02/04/2013 10:52 BST | Updated 01/06/2013 06:12 BST

Book Review: The Age Of Miracles by Karen Thompson Walker

A beautiful hard cover book is always a temptation for me. I had heard so much that I needed to read this novel. There has been so much buzz about it, and I must admit, when there's a buzz book, I attempt not to read it until I absolutely must.

The Age Of Miracles was, because of this 'talking up', lighter than I expected, in respects. If I had read it to escape work, at the height of my busy period (aka now), I might have found it not enough of a draw, but as it was I read it over the holidays, taking my time, forgetting all obligations. There is a light, ephemeral touch to the novel that makes it surprisingly dreamy, and - if I can use this word in this context - intangible. It's not a meaty book, it's a book you slip into, like water.

In any case, I must have loved this book, because I read it within the space of a few hours. And it was such a pleasure. Like I imagine a cool glass of a smooth drink on a warm day, it was immensely digestible. Using the water allegory again, I found myself being sucked it by a tide, and enjoying the feeling of being drawn under.

What Thompson Walker did best for me was create a world I could imagine myself in. I could not only see what Thompson put in front of me, but I could feel the wind, taste the air and imagine what would be behind me if I turned around. The story is set in suburbia, in a world of similar homes, kids' baseball leagues, married parents; a world where hippies and a single woman living alone across the street are notably unusual occurrences, particularly when the proportions of everything - the whole world in fact - are changing.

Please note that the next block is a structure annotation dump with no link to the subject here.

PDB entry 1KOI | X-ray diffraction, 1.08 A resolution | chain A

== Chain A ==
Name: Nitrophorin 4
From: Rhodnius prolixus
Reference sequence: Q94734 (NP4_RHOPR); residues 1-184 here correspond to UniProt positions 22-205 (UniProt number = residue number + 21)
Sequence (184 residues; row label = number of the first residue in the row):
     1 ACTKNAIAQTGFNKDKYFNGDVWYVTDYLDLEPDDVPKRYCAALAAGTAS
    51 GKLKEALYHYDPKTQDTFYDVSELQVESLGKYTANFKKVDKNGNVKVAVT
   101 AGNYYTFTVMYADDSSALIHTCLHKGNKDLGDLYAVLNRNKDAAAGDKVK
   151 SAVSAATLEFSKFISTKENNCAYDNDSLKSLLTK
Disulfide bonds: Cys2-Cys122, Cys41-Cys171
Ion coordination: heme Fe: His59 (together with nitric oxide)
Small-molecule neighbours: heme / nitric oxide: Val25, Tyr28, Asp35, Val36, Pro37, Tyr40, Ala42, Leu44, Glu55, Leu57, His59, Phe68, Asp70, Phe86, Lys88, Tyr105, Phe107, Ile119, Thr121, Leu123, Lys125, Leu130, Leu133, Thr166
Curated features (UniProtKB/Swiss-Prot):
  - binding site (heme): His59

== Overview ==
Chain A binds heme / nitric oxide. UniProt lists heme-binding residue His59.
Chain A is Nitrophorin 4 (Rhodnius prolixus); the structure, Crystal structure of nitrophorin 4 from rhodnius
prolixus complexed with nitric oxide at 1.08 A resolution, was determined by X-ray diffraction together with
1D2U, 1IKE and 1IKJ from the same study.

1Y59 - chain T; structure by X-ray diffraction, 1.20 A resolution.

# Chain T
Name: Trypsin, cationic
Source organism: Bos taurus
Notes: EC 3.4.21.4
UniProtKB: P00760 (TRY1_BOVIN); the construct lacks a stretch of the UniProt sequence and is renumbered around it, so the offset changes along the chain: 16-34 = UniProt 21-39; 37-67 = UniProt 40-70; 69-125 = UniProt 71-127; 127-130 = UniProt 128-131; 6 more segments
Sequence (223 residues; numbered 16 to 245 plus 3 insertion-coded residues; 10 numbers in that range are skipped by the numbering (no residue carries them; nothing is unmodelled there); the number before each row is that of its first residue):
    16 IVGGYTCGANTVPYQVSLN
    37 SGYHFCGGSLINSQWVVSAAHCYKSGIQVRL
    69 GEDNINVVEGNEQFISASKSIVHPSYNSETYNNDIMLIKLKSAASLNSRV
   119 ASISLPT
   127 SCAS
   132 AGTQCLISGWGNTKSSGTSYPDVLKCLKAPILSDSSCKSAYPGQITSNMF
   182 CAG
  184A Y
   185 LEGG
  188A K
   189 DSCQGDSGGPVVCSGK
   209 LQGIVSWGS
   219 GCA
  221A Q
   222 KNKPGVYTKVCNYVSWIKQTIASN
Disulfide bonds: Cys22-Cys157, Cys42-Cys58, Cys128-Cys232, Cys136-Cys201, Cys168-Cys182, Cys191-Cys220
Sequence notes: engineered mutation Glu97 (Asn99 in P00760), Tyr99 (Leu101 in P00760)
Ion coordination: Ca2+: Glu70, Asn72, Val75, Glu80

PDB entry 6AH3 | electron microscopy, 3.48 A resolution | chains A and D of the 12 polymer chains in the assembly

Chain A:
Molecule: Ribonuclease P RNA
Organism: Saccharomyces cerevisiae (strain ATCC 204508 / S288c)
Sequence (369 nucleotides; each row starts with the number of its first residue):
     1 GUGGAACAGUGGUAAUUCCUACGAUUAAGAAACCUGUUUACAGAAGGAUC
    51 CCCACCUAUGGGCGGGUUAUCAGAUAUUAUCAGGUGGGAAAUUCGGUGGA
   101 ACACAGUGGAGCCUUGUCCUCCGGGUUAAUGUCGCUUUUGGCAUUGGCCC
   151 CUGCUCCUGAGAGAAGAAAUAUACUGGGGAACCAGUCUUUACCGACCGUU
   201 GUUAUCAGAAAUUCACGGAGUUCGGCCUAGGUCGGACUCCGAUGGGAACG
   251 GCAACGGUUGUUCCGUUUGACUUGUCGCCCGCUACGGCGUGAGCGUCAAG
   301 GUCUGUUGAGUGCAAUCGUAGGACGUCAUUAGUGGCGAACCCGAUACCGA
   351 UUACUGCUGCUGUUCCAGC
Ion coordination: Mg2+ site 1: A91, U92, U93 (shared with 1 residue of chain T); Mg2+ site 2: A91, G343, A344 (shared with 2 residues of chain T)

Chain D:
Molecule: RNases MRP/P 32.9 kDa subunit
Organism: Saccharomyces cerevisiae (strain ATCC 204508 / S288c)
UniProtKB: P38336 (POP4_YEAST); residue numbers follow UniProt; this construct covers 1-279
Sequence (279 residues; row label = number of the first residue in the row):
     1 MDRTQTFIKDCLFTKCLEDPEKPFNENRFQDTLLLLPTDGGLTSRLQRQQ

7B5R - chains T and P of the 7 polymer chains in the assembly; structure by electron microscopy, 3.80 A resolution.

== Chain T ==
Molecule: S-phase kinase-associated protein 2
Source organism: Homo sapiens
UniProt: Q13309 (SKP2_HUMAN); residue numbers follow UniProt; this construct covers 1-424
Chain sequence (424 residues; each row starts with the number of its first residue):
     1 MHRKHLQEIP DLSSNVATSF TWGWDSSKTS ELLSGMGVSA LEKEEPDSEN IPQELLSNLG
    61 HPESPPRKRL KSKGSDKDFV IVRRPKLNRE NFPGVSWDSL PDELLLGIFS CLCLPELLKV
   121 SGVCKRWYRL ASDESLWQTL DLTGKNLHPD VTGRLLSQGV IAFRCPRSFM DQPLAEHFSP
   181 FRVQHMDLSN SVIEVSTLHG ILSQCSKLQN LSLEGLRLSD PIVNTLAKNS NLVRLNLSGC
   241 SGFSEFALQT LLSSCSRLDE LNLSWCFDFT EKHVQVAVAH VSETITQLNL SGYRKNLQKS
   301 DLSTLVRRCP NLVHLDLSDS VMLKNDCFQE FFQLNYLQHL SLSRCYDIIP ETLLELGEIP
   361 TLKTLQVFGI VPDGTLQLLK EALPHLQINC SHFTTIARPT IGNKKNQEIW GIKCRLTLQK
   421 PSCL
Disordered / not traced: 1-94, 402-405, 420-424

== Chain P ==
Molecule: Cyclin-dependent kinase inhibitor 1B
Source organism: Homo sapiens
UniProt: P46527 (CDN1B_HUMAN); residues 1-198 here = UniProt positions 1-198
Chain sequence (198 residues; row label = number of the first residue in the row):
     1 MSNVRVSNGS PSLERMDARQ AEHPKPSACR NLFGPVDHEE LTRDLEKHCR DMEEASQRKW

The Age Of Miracles begins the day the earth's movement slows. Minutely at first, the slowing continues, until the nights are deathly cold and the days burn skin cells cancerous. These effects - and many more - impressed me. Thompson Walker had obviously researched and thought in great, beautiful detail about the many consequences such an event would have, and how those would effect human life.

As the earth slows, our protagonist, a teenage girl, falls in love for the first time. Set against the backdrop of a dying world, the story is a time capsule, the reader's reaction heightened because we know that inevitable doom awaits.

I'm a sucker for anything written in an adult voice but set in late childhood. When innocence rubs up against experience is when sparks begin to fly and epiphanies emerge. It's also when you fall in love with loves that rarely last.

If there was anything negative to be said about this book it's that it felt a little like the setting of a scene with nothing particularly dramatic played out on it. Obviously the scene - where the earth slows in its turning and humankind is in danger - is dramatic, but the way we see it, in a reactionary suburbia, meant that it didn't feel big to me.

I felt this was appropriate for the book, but I wanted to see more. I felt I'd been introduced to characters I wanted to follow for years, and it was done so cleverly and with such simplicity. Suddenly I was in love with everyone... so not really a bad point!

SPOILER ALERT: What happened to Seth? And Sylvia? What was going on in the heads of Julia's parents? Did they ever leave the home?

In summation, The Age Of Miracles is a very enjoyable book, and worth reading - even just to catch up on where the publishing industry is 'at'!

I'd recommend tearing through it and letting yourself sink into its world for the afternoon.